You wouldn't know about Greg Badger's struggles with his mental health if you watched him on the basketball court.
Badger, who's ranked third all-time in assists in University of Alberta Golden Bears history, was incredibly supportive of his teammates, family and friends.
But he also struggled with his mental health and addiction — so much so that it pushed him at 47 to take his own life on June 11.
Badger's brother, Geoff Badger, said his brother was good at everything he tried but couldn't shake the inner struggles he had.
"In some ways, my brother was the most incredible person," Badger told CBC's Radio Active. "He couldn't live up to the expectations that he had for himself."
Greg Badger was born and raised in Edmonton and found athletic success wherever he went. He led the Golden Bears to back-to-back national titles in 1994 and 1995 as the team's starting point guard.
At five-foot-10 and 140 pounds, he was usually the smallest player on the court. But what he lacked in size he made up for in heart, his brother said.
"He'd set picks for guys much bigger than him, just get run over," he said. "But he was prepared to do what it took for the team."
Don Horwood, who coached Badger for his five years with the team, remembered his unselfishness.
"Because of his intelligence, he usually made the correct decisions," Horwood said in a written statement.
"Several of his long-range shots will always be a part of Golden Bears folklore."
Badger was also a successful golfer. After he finished his basketball career and completed his degree in physical education, Badger worked at a prestigious golf course in Palm Springs where he caddied for celebrities like Bill Gates, his brother said.
It was there that Geoff Badger believes Greg's addictions started to surface. He was in and out of treatment centres over the next few years and ended up in Nanaimo, B.C., after finishing a program there.
He then opened up Funk Your Fashion, a consignment store in the area where he lived for 13 years until his death. Geoff Badger said the store was "like a tourist attraction."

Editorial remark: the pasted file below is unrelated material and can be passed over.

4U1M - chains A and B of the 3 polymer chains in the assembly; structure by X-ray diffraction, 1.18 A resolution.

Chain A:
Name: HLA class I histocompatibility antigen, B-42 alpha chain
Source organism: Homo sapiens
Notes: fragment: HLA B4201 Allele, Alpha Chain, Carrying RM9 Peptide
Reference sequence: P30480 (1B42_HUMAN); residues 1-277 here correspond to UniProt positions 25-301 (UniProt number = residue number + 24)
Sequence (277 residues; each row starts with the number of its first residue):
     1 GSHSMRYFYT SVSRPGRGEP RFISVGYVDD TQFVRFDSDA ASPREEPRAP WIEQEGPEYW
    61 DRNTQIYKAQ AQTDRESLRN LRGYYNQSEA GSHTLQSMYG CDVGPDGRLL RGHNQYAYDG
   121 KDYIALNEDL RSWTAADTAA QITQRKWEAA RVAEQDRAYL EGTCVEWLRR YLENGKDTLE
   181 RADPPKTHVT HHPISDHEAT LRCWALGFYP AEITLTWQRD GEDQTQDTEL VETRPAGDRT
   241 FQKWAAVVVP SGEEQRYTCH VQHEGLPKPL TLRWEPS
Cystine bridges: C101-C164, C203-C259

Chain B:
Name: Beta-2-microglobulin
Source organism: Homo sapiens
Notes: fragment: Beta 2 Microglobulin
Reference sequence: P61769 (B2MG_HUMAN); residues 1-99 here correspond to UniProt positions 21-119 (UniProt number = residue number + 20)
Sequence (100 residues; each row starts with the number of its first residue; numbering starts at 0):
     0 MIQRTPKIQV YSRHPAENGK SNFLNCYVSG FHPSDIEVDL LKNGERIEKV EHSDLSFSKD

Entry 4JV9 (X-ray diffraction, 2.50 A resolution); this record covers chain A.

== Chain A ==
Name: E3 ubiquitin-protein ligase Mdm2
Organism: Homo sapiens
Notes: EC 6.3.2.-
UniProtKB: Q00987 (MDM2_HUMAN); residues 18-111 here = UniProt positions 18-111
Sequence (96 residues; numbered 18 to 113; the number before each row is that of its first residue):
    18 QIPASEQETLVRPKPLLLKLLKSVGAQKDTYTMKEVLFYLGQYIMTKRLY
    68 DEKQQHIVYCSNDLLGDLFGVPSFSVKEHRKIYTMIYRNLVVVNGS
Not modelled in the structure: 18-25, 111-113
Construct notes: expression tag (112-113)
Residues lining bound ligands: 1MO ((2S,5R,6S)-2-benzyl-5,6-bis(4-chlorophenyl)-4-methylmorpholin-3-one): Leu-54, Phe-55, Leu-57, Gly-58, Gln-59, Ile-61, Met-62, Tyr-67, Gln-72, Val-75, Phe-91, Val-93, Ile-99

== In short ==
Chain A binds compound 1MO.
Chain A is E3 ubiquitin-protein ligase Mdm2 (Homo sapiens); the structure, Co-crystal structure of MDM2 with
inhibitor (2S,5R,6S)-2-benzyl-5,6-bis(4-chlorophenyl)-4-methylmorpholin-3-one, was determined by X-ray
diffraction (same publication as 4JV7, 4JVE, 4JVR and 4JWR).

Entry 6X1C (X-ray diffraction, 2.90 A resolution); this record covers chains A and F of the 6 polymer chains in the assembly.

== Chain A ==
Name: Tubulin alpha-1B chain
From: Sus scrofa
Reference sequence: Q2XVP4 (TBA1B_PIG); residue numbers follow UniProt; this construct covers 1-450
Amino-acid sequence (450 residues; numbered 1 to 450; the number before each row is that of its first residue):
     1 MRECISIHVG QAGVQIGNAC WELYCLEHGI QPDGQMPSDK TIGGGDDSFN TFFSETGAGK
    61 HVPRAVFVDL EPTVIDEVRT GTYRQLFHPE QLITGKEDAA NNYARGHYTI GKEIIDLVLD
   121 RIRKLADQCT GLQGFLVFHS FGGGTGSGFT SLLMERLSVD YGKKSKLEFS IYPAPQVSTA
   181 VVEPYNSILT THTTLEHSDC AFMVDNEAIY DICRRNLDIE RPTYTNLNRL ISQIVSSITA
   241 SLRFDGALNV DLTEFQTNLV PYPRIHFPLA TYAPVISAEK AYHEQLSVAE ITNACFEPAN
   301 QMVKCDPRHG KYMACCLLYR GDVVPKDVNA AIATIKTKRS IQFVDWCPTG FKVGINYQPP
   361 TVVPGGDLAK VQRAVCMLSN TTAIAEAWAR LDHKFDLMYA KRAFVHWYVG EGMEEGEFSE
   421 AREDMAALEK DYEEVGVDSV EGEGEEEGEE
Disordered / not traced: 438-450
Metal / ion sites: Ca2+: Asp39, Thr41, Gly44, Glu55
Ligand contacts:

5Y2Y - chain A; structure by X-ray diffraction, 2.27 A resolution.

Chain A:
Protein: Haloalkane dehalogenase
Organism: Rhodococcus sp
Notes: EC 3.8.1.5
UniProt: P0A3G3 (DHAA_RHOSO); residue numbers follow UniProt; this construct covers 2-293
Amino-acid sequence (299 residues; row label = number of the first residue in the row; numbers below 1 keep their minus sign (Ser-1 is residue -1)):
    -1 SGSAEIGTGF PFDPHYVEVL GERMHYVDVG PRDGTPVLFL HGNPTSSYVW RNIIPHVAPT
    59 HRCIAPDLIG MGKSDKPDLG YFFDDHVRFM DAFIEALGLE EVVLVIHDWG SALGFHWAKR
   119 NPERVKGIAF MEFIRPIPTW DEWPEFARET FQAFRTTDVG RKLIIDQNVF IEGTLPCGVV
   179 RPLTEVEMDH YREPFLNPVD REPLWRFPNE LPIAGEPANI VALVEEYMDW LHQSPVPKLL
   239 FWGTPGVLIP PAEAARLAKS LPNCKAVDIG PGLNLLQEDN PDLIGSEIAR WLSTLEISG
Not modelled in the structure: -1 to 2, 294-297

The family had a celebration of life in Nanaimo Tuesday. Hundreds of people showed up to remember Badger as a successful businessman and community member.
But those closer to him knew the struggles he faced.
"People see the exterior, but underneath there was a raging battle going on," Geoff Badger said. "He couldn't see the light for himself. He provided for other people or he saw it in other people but he couldn't see it in himself."
A second celebration of life for Badger was held Thursday afternoon in Edmonton.
Instead of flowers, the family asked people to donate to the Greg Badger Memorial Fund, in support of University of Alberta basketball athletes as well as mental health and addiction initiatives.
"Setting up a fund in his name was a way for his legacy to live on and his death not totally be in vain," Geoff Badger said.
Badger said it feels like society is still behind in helping those with mental health and addiction issues.
"It's crazy that something so predictable is completely unpreventable," he said.
This fund will be partially geared toward making sure what his brother went through would be more manageable for future generations.
The funds will also look to help out athletes who have the talent to play basketball but not necessarily the funding to do so. It's what Badger said his brother would have wanted.
"That was who Greg was; that's what he did," he said. "Greg was all about the underdog."
More information on the fund can be found here.